The lightweight construction means anyone can carry the bike if needed.

The Bad

The assembly instructions with the bike can seem vague to some users. While there’s an assembly video, the manual shouldn’t be so confusing.

The seat isn’t of the best quality, especially for bumpier locations. Nevertheless, it can be easily replaced. Some parts can also come damaged or malfunctioning, indicating poor batches and quality control issues.


  • Powerful motor
  • Switch between throttle and pedal-assist
  • Removable battery


  • Vague instructions
  • Seat could be better
  • Some parts arrive in faulty condition

Swagtron Swagcycle EB-5

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The Swagtron Swagcycle EB-5 isn’t designed for speed or steep hills, but it excels in urban locations where roads are paved, and surfaces are flat and even. As a cruising e-bike, there’s not much to complain about with this model. It can go up to 15 mph. This makes it one of the best e-bikes for shorter commutes.

Product Highlights

The aluminum frame of the Swagcycle EB-5 has an aerodynamic design that helps air flow smoothly, reducing drag as you speed up. Lower drag equals longer distances, and you always want to make the most of your battery. It has 14-inch wheels, as this is a compact bike.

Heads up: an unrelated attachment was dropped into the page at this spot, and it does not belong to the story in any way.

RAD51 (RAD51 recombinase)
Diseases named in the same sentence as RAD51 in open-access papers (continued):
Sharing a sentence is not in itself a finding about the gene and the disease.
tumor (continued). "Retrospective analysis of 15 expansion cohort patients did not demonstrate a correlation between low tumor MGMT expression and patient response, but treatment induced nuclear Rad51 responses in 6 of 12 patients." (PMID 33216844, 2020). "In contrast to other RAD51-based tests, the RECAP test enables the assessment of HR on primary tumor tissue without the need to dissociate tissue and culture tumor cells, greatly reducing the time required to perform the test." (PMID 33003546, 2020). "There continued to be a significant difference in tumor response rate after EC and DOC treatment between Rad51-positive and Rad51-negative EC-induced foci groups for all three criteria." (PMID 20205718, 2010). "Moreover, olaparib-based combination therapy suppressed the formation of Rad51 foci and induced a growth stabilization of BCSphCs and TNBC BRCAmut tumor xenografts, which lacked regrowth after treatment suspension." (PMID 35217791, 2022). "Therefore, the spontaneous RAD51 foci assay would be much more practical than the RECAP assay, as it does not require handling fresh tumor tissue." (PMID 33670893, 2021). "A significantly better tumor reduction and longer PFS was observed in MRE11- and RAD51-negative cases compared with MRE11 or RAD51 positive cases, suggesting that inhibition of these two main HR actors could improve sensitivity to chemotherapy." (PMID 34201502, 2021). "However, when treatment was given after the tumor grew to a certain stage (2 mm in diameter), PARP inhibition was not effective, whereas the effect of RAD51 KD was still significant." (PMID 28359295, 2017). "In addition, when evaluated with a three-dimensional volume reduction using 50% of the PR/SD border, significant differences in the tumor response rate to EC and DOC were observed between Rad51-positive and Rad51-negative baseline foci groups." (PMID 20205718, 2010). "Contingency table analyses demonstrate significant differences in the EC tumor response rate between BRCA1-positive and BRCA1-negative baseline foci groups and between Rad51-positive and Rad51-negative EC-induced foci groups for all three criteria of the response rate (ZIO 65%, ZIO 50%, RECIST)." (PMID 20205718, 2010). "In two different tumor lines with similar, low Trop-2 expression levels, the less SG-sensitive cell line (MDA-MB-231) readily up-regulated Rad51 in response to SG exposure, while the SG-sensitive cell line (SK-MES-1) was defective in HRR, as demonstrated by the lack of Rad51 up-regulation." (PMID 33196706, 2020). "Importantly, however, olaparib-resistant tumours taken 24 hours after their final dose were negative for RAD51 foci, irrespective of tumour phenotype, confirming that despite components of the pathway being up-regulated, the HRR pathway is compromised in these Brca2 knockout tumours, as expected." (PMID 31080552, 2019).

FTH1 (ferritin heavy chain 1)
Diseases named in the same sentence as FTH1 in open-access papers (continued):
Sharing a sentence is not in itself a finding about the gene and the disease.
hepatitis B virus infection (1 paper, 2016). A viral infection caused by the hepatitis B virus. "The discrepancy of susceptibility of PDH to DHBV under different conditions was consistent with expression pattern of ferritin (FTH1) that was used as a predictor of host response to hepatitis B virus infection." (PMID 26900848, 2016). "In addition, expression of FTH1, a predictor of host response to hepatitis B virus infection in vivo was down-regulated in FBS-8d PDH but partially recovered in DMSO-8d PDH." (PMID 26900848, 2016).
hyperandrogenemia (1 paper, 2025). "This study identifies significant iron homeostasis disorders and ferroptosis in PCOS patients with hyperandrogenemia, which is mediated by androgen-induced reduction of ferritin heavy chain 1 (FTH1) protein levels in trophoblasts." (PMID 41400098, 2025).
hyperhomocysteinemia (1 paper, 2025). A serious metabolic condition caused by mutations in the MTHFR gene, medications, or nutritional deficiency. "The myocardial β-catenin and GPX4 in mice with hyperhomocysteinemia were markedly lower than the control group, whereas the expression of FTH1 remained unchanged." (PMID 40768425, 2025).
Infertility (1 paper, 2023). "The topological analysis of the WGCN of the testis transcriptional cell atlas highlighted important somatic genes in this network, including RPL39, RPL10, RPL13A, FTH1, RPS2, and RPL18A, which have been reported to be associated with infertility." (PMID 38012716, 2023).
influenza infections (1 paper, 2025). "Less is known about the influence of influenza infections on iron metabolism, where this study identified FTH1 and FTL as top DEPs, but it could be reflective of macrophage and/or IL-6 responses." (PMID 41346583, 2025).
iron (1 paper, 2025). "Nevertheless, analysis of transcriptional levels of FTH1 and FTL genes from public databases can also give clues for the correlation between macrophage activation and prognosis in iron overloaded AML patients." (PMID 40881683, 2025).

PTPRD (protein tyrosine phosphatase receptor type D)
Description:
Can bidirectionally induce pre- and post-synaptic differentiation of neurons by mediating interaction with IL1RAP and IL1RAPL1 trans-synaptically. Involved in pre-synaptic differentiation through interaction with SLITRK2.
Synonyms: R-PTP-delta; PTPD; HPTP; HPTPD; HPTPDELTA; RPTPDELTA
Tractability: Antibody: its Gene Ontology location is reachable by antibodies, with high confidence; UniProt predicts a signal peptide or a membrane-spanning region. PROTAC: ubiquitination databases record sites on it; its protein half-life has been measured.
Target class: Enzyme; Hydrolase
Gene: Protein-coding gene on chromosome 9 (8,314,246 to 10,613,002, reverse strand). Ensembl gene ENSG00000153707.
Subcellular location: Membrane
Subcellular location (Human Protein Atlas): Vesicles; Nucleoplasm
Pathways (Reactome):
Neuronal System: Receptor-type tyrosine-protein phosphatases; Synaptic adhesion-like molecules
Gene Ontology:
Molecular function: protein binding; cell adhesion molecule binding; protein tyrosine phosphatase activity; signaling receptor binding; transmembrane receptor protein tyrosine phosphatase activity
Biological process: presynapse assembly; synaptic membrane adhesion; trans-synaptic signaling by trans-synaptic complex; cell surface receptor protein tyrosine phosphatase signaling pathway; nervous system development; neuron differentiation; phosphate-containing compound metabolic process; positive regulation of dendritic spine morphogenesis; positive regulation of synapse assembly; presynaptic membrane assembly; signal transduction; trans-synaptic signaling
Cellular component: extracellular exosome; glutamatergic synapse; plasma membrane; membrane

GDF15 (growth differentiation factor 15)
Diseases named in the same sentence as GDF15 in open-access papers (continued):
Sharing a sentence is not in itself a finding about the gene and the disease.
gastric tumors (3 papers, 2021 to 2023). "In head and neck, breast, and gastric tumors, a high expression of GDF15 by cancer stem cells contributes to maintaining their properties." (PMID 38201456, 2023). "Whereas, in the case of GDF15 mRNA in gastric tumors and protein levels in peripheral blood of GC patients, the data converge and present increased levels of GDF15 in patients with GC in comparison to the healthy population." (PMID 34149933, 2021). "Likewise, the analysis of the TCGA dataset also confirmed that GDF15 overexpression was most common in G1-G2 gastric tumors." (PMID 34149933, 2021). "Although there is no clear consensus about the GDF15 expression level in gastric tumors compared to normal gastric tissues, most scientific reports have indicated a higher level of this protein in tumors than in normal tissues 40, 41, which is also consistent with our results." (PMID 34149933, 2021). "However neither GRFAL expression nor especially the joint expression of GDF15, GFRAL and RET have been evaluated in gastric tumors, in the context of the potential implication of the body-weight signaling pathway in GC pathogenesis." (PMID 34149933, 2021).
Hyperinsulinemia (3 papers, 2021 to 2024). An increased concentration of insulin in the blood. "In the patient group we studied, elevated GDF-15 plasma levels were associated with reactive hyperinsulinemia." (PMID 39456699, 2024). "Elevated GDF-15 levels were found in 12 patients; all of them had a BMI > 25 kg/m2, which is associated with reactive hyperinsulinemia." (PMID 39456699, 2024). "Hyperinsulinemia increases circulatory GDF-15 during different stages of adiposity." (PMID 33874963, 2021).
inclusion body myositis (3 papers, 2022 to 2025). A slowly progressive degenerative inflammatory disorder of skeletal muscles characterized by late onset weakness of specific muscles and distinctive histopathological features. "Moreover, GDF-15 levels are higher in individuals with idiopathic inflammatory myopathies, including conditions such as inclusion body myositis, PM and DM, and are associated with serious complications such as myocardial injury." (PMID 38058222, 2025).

It folds in three steps when you need to stow the bike away. This function makes it viable to bring along in cars or on public transportation. It even has a built-in handle to allow for easy carrying.

The 250-watt motor runs on a battery that reaches 15.5 miles on a charge. While it’s not the largest capacity, 15 miles is enough for city-dwellers who want a quick snack. Don’t worry; the battery is removable, and you can carry one for emergencies.

Steep hills aren’t within this e-bike’s capabilities, though it can climb inclines measuring 30 degrees at the cost of battery power. You can switch from throttle to pedal-assist if you want to save power or use your energy to climb hills.

The throttle has five speeds to choose from. Make sure to conserve power, as you don’t have too much extra for joyrides.

When you brake, the Swagcycle EB-5 will disengage the motor automatically. This Autoguard technology ensures you can come to a stop even at higher speeds.

The Good

The compact form and folding hinges allow cyclists to stow the Swagcycle EB-5 no matter where they go. The design is also incredibly light, able to be picked up with one hand. It weighs around 40 pounds.

Using the throttle, pedal-assist, or both makes the bike flexible when choosing modes. You’ll want extra power for inclines, while the throttle mode is okay for shorter trips.

The Bad

The lower-capacity battery makes this e-bike less viable for long-distance trips, even if you can carry spares. It’s not great for off-road riding, and you should only ride this on even surfaces. It can climb small hills but don’t expect the battery to last for 15.5 miles in this case.